We propose to develop rectal cancer organoids (tumoroids) as individualized models and to build a large rectal cancer tumoroid repository. Research on rectal cancers is hampered by the paucity of models. Of the few existing in vivo models of rectal cancer, none place the tumors in the rectal lumen, so the models fail to mimic the correct anatomic environment and local invasion. The existing models also have not been observed to metastasize. Another problem is that we lack accurate means to predict whether individual rectal cancer patients will respond to chemotherapy or radiation, both of which are part of the current standard of care. We believe that both the paucity of models and the lack of predictive tools can be addressed by patient-derived tumoroids. Tumoroids can be grown in 3-dimensional culture ex vivo or implanted into mice, so they offer a flexible research platform. In preliminary results, we have derived tumoroid lines from multiple patients' rectal cancers and found them to resemble the corresponding patient tumors. The tumoroids, when implanted in mice endoluminally (i.e. in the rectum), formed locally invasive tumors capable of metastasis. Moreover, we found tumoroids to have clinically relevant responses to chemotherapy and radiation. Thus, drawing from these preliminary data, we hypothesize that rectal cancer tumoroids mirror the traits of their original tumors, can be used to predict patients' response to therapy, and, when implanted endoluminally into mice, can serve as an optimal model of rectal cancer. We plan to develop 100 new tumoroids, which we expect to encompass much of the diversity of human rectal adenocarcinoma. The tumoroids will be analyzed in ex vivo culture and in two mouse models: the endoluminal implantation model and a conventional flank injection model. In these settings, we will test whether the tumoroid accurately reflects its tumor of origin in terms of mutations, histology, and gene expression. We will determine whether response of the tumoroids to patient-specific chemotherapy and radiation can predict the corresponding patient's response. Of particular interest is whether individual human rectal cancers are more accurately modeled by endoluminal implantation than by flank injection. Finally, to integrate our findings into a comprehensive platform for broad use, we will develop a rectal cancer tumoroid biorepository seamlessly integrated with online pathologic, genomic, and model-specific information. The online platform will be built within our institution's cancer genomics portal, then integrated into the NCIP Hub. We have assembled a collaborative team with expertise in colorectal surgical oncology, radiation oncology, and pathology; organoids; mouse models; biostatistics; and bioinformatics. We anticipate that the proposed research will credential tumoroids as accurate models for rectal cancer research and for predicting patient responses to therapy. The large tumoroid biorepository is likely to stimulate research on new treatments for rectal cancer. The ultimate result will be new treatment options and better treatment selection for patients affected by this deadly disease.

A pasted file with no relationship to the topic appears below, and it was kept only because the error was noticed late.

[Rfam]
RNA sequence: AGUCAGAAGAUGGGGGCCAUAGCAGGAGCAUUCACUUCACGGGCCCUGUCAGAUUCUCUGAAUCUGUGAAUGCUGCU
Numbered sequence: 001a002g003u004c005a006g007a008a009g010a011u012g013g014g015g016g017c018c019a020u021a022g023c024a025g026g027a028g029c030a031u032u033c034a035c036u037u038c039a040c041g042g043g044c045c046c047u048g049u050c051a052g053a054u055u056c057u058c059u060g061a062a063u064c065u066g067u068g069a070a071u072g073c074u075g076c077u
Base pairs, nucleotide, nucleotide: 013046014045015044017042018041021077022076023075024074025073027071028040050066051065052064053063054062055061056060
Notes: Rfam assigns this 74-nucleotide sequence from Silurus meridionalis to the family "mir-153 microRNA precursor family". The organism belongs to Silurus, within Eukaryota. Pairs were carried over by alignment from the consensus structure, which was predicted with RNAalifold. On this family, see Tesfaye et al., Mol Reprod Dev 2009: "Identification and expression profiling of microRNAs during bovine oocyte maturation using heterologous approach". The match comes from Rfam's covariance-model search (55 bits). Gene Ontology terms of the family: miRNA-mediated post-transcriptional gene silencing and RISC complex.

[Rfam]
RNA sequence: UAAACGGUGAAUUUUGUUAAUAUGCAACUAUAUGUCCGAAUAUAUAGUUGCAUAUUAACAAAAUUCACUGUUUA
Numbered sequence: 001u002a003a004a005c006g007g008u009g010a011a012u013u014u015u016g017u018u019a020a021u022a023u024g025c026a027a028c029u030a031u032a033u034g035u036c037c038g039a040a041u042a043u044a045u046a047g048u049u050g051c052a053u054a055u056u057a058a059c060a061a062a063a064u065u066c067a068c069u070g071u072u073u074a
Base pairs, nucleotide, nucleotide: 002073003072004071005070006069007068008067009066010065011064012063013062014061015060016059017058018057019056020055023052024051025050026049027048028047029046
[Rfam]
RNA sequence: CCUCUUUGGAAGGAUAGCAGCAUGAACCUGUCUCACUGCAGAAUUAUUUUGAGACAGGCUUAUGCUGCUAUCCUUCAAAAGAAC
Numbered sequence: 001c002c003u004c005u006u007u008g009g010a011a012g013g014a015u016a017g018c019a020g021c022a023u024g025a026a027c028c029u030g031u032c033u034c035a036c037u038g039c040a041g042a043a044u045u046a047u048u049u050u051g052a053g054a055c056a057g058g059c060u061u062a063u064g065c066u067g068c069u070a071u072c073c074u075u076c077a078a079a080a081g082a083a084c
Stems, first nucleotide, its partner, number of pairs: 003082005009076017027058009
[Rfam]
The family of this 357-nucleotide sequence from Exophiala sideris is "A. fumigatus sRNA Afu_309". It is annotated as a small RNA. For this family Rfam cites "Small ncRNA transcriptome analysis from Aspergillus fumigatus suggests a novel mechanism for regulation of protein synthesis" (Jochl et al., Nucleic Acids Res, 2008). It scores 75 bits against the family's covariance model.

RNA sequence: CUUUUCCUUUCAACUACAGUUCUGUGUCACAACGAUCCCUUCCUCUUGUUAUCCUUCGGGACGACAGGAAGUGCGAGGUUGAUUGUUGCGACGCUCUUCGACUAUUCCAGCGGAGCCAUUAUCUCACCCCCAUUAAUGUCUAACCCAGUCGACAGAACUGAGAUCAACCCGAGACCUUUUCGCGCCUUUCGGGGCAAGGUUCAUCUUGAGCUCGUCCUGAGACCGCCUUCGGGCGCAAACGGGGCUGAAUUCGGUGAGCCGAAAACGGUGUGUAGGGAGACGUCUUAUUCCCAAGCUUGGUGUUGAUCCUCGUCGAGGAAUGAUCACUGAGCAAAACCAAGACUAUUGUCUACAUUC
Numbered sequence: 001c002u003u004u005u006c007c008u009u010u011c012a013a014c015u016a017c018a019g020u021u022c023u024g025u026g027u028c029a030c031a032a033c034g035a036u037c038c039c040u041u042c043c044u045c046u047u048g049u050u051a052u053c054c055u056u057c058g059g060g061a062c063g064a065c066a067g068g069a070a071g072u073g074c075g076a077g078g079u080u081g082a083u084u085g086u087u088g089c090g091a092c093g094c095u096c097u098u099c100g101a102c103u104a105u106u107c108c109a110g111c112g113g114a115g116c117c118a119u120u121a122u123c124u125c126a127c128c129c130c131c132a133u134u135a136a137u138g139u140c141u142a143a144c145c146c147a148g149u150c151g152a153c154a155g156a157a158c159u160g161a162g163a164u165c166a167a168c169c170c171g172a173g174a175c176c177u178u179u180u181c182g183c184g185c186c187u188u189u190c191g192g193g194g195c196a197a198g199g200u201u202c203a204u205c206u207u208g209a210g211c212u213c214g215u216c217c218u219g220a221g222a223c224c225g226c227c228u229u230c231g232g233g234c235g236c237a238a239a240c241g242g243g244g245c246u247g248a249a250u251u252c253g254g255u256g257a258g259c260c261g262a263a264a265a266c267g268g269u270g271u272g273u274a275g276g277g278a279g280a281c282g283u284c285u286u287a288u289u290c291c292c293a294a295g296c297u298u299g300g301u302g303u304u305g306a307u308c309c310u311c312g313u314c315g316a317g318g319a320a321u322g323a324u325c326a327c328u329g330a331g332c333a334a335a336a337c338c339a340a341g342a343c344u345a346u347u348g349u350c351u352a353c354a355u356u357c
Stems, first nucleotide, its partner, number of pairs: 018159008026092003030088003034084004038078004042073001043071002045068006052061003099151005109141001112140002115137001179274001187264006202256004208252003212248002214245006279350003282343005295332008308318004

Public Health Relevance

Rectal cancer represents a growing problem, because it is increasingly diagnosed in people in the prime of life; however, research into new treatments has been hampered because current models of rectal cancer poorly represent patient tumors. Our goal is to develop rectal cancer organoids (tumoroids) as models for rectal cancer research and to establish whether the tumoroids allow for prediction of individual patients' responses to the components of standard treatment, including chemotherapy or radiotherapy. The ultimate result will be expansion of patient-specific research tools, accelerated discovery of new treatment options for rectal cancer patients, and eventually better treatment decisions for individual patients.

National Institute of Health (NIH)
National Cancer Institute (NCI)
Method to Extend Research in Time (MERIT) Award (R37)
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Special Emphasis Panel (ZRG1)
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Watson, Joanna M
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Sloan-Kettering Institute for Cancer Research
New York
United States
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